The primary agency for regulating and permitting in the concrete and aggregate sector is the EPA delegated TECQ, the Texas Commission on Environmental Quality. The TECQ implements the Clean Water Act, the Clean Air Act, and other federal environmental programs, but APOs in Texas are also subject to a host of other regulatory agencies including:

  • The federal EPA
  • U.S. Army Corps of Engineers
  • U.S. Fish & Wildlife Service
  • Federal Emergency Management Agency
  • Mine Safety & Health Administration (MSHA)
  • Occupational Safety & Health Administration (OSHA)
  • Texas Department of Transportation
  • Texas Department of State Health Services
  • Texas Parks & Wildlife

TACA members and company leaders prepared by the Emerging Leaders Academy follow best practices that often permit them to not only meet but exceed this vast array of regulatory requirements. That critical working knowledge, with accurate self-reporting, can streamline the “robust permitting process” for APOs including concrete batch plants, aggregate operations, and cement producers. Compliance to TECQ is vital for APOs new to the Texas aggregate and concrete industry landscape, since the TECQ has “broad enforcement authority”, with the ability to levy $25,000 fines, per day, per violation.

Texas Leadership Teams Up for Industry in 2021 and Beyond

Economic development is a top priority in Texas and Governor Greg Abbott is proud of his state’s successful investments in corporate end-user facilities,and diverse infrastructure projects including roads, pipelines, utilities, railroads, airports, bridges, and tunnels. Says the Lone Star governor;

“Thanks to our premier workforce, Texas has been ranked #1 on Site Selection’s Global Groundwork Index,” said Governor Abbott. “Our state-of-the-art infrastructure and thriving business climate has kept Texas the top state for economic prosperity.”

With the economic future looking bright for Texas industry, the TACA teamed up with the Texas Mining and Reclamation Association (TMRA) in 2020 to ensure that the state’s most valuable human resource supply chain can be sustained in the mining, aggregates, and concrete sectors throughout the 2021 boom and beyond.

These two Texas industry associations are “teaching teachers” about the importance of available mineral resources in Texas including aggregates, uranium, and lignite in their jointly operated Industrial Minerals Workshop.

The teachers attend week-long sessions, tour local mining operations, and learn about career opportunities in the mining industry for their students. They can then pass on the facts that counteract against the prevailing media bias that mining and aggregate industries must confront these days, along with real-world problem-solving techniques to address earth science issues with critical thinking, practical solutions, and leadership that will be vital to the future of Texas and the world at large.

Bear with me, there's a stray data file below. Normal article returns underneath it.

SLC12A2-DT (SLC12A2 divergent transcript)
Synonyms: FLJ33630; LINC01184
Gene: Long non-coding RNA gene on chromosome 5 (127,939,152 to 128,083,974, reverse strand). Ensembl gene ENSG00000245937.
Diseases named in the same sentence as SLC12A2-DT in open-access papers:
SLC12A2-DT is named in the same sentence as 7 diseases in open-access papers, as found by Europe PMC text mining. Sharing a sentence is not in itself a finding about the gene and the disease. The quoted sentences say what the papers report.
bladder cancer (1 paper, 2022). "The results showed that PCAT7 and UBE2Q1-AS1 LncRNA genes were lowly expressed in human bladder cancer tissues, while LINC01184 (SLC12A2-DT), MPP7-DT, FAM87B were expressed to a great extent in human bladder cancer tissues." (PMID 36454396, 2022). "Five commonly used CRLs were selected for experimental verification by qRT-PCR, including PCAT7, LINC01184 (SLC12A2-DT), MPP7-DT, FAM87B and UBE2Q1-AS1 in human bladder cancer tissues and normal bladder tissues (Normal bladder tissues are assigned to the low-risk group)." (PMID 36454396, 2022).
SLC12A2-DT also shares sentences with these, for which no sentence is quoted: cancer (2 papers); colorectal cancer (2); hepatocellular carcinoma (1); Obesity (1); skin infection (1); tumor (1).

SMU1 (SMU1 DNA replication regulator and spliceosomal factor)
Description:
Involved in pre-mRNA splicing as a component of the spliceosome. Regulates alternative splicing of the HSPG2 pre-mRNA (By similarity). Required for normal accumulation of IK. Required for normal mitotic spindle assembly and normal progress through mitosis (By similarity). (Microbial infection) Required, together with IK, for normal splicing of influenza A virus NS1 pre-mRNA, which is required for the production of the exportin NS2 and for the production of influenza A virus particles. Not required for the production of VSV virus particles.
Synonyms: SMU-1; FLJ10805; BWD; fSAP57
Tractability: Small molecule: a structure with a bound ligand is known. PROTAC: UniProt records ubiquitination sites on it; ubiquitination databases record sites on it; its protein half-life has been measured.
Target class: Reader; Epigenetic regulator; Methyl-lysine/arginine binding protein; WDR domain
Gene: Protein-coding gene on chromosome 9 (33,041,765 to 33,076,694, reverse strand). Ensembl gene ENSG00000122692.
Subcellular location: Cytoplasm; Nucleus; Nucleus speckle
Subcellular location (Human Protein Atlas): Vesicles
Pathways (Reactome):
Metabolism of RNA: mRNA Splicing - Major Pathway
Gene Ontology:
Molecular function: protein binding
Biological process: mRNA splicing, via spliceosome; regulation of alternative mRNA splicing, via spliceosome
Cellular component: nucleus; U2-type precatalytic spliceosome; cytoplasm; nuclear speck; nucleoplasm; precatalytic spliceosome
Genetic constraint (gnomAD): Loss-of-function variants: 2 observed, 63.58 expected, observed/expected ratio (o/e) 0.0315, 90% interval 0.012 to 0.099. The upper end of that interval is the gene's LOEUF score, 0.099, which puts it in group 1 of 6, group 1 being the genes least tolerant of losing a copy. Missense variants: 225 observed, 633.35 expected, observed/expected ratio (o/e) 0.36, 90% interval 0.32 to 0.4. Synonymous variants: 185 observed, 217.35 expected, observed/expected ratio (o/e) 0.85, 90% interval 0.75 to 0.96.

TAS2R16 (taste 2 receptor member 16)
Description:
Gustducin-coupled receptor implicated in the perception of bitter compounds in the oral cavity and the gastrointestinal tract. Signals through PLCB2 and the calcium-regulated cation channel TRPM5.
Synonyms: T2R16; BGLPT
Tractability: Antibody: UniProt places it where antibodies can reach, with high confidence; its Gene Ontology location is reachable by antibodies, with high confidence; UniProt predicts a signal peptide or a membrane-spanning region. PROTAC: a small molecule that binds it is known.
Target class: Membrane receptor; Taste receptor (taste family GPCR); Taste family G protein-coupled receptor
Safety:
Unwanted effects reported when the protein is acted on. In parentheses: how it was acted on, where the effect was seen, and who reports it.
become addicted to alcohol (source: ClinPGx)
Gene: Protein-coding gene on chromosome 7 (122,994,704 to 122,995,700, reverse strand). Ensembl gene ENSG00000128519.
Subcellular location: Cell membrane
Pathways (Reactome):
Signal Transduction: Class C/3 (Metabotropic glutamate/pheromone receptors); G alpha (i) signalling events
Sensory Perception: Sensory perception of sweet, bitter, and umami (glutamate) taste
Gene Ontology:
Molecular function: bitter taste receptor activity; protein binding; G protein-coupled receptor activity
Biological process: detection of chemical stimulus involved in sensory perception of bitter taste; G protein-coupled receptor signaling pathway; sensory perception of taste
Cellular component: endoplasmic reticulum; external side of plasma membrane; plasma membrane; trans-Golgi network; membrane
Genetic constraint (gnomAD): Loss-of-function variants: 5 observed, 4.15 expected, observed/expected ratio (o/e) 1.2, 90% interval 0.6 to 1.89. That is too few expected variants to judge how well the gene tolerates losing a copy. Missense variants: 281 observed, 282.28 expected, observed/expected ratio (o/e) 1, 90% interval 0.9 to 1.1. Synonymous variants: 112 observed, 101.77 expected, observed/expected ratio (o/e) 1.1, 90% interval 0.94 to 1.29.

About Resource Erectors

At Resource Erectors we bring decades of specialized recruitment experience to the mining, aggregates, and concrete sectors and more. We maintain ongoing relationships with the top professional candidates who have the experience and skills your company is seeking when it’s time to take your dream team to the next level. Over 80% of Resource Erectors’ placed professionals in mining, engineering, civil construction, industrial minerals, construction materials, tunneling, precious metals, and more are still contributing to the success of their organizations 5 years later. That lets your organization eliminate the high cost of vacancies in essential positions while avoiding the costs and disruptions of a bad hire.

If you’re a highly qualified professional who is ready to make a strategic move up the career ladder, Resource Erectors can get you through the door to the industry-leading companies with exciting opportunities in the US, North America, and Australia, so please don’t hesitate to contact us today.

Originally published at https://resource-erectors.com on January 27, 2021.

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Resource Erectors

Recruiter serving the mining and minerals processing, construction materials and civil construction industries of North America.